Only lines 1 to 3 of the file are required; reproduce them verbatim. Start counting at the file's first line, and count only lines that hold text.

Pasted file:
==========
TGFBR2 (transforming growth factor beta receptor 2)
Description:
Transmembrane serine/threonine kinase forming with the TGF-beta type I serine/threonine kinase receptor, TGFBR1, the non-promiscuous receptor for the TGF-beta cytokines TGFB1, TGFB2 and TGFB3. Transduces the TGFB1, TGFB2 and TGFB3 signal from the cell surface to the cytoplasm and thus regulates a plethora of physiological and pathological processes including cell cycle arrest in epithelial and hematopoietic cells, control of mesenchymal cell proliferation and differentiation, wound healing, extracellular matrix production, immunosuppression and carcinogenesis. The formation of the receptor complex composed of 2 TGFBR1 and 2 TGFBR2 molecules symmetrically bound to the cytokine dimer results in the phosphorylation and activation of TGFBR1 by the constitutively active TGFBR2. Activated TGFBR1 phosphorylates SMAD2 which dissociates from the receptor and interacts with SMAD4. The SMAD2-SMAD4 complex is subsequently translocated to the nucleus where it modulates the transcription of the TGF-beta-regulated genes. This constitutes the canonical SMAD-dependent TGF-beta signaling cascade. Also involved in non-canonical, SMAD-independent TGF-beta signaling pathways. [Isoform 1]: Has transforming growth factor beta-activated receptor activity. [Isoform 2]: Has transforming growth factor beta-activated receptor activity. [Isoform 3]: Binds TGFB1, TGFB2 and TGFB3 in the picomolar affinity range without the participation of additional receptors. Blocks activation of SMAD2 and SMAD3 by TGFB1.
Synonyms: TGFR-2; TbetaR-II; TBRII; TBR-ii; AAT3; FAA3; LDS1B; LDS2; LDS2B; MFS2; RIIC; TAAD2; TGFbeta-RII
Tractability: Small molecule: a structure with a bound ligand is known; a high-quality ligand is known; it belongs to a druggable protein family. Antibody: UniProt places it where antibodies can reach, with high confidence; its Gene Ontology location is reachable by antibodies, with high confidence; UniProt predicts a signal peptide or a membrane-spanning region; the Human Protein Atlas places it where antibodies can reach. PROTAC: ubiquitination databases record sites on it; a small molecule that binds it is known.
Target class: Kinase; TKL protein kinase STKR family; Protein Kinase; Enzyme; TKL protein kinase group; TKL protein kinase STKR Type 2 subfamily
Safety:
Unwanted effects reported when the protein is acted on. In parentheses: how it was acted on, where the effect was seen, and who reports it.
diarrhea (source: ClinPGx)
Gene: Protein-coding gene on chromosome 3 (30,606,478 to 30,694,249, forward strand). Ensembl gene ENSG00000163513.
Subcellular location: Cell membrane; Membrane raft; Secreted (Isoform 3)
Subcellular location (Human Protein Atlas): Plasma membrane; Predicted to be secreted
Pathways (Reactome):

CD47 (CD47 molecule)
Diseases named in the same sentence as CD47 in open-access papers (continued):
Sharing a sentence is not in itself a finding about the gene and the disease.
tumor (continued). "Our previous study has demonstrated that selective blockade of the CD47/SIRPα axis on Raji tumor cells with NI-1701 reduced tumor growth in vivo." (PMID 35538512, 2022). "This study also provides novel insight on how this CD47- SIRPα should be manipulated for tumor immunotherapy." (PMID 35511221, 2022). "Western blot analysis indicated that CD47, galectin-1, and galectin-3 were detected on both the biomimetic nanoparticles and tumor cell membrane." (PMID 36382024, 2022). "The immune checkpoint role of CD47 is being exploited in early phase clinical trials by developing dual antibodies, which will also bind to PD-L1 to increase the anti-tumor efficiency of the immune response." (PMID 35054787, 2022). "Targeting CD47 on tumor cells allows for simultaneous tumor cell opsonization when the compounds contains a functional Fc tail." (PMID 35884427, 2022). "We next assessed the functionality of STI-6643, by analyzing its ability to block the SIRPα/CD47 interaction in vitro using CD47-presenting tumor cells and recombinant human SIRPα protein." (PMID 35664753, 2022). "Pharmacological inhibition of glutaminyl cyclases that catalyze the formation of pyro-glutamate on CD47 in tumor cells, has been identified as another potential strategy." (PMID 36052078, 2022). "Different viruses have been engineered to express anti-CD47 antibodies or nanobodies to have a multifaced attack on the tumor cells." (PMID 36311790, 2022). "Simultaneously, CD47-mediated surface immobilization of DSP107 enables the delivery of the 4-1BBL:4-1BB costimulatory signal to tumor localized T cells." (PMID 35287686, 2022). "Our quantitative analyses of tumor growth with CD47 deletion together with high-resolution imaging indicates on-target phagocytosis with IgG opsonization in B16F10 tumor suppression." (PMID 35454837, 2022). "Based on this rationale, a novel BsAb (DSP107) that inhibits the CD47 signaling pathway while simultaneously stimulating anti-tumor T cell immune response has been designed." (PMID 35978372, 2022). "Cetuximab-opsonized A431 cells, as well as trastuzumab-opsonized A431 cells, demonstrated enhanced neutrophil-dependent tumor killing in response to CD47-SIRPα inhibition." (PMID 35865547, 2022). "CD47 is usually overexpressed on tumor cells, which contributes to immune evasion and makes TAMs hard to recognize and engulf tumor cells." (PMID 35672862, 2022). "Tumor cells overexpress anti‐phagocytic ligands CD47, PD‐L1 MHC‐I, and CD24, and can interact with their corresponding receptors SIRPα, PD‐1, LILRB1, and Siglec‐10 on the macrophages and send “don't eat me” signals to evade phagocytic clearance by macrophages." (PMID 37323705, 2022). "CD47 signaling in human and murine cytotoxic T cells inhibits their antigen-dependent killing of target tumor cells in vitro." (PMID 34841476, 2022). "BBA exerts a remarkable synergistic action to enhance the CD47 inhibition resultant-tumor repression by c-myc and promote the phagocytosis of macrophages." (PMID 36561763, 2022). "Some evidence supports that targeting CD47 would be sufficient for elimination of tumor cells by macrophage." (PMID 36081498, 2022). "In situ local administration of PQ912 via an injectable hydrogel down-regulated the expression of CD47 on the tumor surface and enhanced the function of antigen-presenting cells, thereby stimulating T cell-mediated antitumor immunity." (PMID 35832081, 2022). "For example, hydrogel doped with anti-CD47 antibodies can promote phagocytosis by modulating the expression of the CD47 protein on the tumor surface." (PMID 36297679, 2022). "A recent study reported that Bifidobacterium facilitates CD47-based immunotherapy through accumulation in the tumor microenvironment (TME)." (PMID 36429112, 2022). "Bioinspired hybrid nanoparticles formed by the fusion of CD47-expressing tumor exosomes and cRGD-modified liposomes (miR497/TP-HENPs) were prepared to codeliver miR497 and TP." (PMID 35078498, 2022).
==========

TGFBR2 (transforming growth factor beta receptor 2)
Description:
Transmembrane serine/threonine kinase forming with the TGF-beta type I serine/threonine kinase receptor, TGFBR1, the non-promiscuous receptor for the TGF-beta cytokines TGFB1, TGFB2 and TGFB3. Transduces the TGFB1, TGFB2 and TGFB3 signal from the cell surface to the cytoplasm and thus regulates a plethora of physiological and pathological processes including cell cycle arrest in epithelial and hematopoietic cells, control of mesenchymal cell proliferation and differentiation, wound healing, extracellular matrix production, immunosuppression and carcinogenesis. The formation of the receptor complex composed of 2 TGFBR1 and 2 TGFBR2 molecules symmetrically bound to the cytokine dimer results in the phosphorylation and activation of TGFBR1 by the constitutively active TGFBR2. Activated TGFBR1 phosphorylates SMAD2 which dissociates from the receptor and interacts with SMAD4. The SMAD2-SMAD4 complex is subsequently translocated to the nucleus where it modulates the transcription of the TGF-beta-regulated genes. This constitutes the canonical SMAD-dependent TGF-beta signaling cascade. Also involved in non-canonical, SMAD-independent TGF-beta signaling pathways. [Isoform 1]: Has transforming growth factor beta-activated receptor activity. [Isoform 2]: Has transforming growth factor beta-activated receptor activity. [Isoform 3]: Binds TGFB1, TGFB2 and TGFB3 in the picomolar affinity range without the participation of additional receptors. Blocks activation of SMAD2 and SMAD3 by TGFB1.